updated 06:20 pm EDT, Mon August 27, 2012
BIOS or UEFI attacks could render a system completely unusable
The US National Institute of Standards and Technology (NIST) has released a report offering advice to PC manufacturers on how they can assist the public good by protecting the BIOS used on servers. The report is a draft, and comments can be left with the agency until September 14, 2012. The report follows a similar report urging improvements in laptop and desktop workstations from 2011, in the wake of the Mebromi BIOS-altering malware.
The report cites the "unique and privileged position" of the BIOS as the motivation behind the revised guidelines. Of particular concern, the a BIOS attack "could be part of a sophisticated, targeted attack on an organization—either a permanent denial of service or a persistent malware presence" according to the report.
A migration underway from BIOS implementation to the Unified Extensible Firmware Interface (UEFI) may make it easier for widespread attacks, as the UEFI is based on a universal specification. In order to qualify for the "Designed for Windows 8" program, computers must use UEFI with secure boot enabled. Apple has used UEFI in 32-bit mode until the 64-bit implementation in OS X 10.8 Mountain Lion, making a cross-operating system attack possible without separate executable branches of code like found in the recent Crisis malware.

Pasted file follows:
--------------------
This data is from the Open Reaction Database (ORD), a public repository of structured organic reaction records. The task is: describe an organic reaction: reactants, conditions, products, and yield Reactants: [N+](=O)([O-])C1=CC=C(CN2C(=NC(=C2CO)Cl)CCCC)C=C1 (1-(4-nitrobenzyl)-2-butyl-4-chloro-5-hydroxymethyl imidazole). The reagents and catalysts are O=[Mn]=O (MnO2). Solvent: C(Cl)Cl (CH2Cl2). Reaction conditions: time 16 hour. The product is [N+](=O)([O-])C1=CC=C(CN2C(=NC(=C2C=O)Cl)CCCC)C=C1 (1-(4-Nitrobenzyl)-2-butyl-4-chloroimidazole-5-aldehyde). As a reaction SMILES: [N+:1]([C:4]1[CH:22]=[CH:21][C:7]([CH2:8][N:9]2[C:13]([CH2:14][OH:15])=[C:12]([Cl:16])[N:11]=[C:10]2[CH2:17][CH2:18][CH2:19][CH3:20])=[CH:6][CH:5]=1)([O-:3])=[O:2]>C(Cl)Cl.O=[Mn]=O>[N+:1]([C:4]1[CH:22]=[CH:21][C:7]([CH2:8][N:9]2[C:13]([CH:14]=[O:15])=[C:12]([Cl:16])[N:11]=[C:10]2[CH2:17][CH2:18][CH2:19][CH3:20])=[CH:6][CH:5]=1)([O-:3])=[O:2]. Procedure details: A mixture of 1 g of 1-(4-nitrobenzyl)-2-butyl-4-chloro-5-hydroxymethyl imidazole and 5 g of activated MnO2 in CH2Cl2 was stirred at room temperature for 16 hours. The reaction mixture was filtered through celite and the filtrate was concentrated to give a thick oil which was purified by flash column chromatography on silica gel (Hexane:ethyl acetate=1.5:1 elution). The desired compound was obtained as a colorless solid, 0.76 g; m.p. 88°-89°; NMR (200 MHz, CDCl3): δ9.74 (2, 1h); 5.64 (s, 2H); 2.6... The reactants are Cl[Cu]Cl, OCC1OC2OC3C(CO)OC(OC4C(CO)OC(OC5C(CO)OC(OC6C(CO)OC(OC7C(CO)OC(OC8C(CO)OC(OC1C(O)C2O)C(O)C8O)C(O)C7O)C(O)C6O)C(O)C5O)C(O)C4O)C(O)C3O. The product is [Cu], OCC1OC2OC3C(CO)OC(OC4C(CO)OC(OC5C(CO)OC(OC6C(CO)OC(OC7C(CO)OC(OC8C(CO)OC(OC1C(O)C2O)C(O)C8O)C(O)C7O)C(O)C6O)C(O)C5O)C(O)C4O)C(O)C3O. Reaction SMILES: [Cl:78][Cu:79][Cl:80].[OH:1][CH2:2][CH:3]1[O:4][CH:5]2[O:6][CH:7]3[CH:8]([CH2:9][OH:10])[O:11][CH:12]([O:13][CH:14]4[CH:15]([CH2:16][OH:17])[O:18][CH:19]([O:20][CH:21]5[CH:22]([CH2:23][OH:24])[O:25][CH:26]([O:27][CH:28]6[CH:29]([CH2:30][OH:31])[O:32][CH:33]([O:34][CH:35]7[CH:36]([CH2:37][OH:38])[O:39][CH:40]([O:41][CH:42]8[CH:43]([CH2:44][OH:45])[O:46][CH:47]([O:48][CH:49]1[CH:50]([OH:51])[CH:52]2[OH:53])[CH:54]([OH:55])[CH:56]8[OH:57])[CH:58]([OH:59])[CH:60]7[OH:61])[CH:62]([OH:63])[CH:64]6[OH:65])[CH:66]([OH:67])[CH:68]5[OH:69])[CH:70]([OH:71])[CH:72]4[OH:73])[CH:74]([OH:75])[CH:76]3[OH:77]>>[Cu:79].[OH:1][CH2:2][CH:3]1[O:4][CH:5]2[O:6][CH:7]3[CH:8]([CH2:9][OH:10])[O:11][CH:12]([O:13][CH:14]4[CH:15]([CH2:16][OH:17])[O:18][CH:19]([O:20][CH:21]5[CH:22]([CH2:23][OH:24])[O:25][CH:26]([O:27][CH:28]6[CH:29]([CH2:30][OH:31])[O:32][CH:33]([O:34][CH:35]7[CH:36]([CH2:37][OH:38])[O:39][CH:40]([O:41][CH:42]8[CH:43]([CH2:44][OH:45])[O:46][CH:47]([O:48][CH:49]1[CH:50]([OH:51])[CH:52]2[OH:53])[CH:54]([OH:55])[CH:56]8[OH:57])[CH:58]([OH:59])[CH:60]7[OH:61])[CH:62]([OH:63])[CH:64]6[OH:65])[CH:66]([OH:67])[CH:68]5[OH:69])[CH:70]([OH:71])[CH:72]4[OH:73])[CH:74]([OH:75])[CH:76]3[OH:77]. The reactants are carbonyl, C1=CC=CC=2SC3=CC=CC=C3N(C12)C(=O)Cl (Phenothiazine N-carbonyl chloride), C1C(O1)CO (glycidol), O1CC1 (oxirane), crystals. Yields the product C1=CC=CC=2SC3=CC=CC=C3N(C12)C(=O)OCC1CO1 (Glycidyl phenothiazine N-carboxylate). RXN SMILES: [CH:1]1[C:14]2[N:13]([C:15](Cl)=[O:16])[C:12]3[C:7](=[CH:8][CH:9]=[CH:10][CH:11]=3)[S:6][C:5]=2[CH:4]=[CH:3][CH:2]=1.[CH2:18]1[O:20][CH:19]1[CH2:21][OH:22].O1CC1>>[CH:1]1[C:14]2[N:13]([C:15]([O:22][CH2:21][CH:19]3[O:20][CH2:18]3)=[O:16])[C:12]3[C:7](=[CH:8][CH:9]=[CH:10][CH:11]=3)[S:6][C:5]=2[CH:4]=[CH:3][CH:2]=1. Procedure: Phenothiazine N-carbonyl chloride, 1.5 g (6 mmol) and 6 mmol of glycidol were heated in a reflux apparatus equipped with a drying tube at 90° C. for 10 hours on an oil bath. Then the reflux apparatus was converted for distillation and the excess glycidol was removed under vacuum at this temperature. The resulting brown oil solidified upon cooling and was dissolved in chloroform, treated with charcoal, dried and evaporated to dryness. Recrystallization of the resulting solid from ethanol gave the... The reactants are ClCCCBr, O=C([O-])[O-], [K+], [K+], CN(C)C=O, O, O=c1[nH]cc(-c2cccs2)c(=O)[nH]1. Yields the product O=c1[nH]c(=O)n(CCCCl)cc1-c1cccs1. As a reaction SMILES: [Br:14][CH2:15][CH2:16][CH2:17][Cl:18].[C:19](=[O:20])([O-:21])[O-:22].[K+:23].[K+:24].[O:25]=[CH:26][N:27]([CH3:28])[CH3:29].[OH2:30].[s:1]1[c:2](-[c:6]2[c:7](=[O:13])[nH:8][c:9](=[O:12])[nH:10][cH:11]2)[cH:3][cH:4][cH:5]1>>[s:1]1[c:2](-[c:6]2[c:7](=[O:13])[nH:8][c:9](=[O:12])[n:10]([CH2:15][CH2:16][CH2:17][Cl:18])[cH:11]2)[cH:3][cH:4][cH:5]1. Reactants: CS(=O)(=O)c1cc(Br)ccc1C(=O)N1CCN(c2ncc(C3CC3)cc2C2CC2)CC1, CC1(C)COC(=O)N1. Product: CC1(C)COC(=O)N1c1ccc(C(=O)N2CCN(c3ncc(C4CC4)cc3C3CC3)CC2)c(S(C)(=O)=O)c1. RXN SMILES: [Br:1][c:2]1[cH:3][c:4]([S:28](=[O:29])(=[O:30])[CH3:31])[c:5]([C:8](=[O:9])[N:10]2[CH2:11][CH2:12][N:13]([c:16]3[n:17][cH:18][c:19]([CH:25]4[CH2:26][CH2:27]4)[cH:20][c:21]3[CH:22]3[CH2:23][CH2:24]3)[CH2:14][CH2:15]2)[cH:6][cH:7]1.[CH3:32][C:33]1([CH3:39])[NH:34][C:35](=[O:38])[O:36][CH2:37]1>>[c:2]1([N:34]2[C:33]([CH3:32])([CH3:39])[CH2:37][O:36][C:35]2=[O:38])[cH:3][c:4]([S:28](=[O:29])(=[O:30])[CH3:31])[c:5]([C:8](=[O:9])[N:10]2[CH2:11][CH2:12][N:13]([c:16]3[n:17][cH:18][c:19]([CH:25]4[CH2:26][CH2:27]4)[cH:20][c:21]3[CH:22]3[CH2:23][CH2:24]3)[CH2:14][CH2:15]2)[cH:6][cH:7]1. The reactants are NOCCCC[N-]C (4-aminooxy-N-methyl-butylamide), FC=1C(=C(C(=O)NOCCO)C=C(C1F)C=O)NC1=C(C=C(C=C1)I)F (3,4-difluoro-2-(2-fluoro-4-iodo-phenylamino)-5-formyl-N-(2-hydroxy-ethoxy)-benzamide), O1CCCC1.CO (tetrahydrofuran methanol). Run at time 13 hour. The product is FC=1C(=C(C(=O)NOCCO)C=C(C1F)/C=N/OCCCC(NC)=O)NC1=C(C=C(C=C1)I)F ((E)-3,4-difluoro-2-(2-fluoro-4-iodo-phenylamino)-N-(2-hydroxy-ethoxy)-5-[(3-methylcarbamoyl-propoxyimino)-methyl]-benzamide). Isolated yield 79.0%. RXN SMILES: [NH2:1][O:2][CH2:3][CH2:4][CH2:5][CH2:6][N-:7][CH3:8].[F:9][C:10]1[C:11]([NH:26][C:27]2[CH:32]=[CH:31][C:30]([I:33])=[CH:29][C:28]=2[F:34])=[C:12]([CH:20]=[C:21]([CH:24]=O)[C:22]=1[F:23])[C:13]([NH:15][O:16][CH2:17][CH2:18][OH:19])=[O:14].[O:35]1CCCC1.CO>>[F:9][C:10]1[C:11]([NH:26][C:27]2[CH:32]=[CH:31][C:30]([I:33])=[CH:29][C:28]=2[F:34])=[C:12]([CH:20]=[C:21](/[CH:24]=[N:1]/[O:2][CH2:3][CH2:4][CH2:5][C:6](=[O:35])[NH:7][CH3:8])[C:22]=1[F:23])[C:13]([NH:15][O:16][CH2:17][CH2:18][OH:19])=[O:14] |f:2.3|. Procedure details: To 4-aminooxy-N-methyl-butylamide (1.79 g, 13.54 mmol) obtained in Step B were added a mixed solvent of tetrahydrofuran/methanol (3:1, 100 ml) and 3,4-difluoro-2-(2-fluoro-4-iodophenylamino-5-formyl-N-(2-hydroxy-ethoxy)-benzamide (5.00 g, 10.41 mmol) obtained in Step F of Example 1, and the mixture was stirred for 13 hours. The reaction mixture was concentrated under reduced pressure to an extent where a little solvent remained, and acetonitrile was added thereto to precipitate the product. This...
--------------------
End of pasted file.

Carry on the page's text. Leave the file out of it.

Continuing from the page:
To combat the increasing ease of BIOS attacks, NIST recommends that manufactures cryptographically sign their BIOS updates, and starting to think of the BIOS as "the foundation for a secure system," according to report co-author Andrew Regenscheid.
Only a handful of pre-UEFI BIOS-altering malware exist, due to the variety of environments possible. Windows-specific CIH and Chernobyl may be the first examples from the late '90s. The Mebroni malware from 2011 was very specific, only infecting Award-manufactured BIOS ROM and failing to properly execute with other manufacturers' chipsets.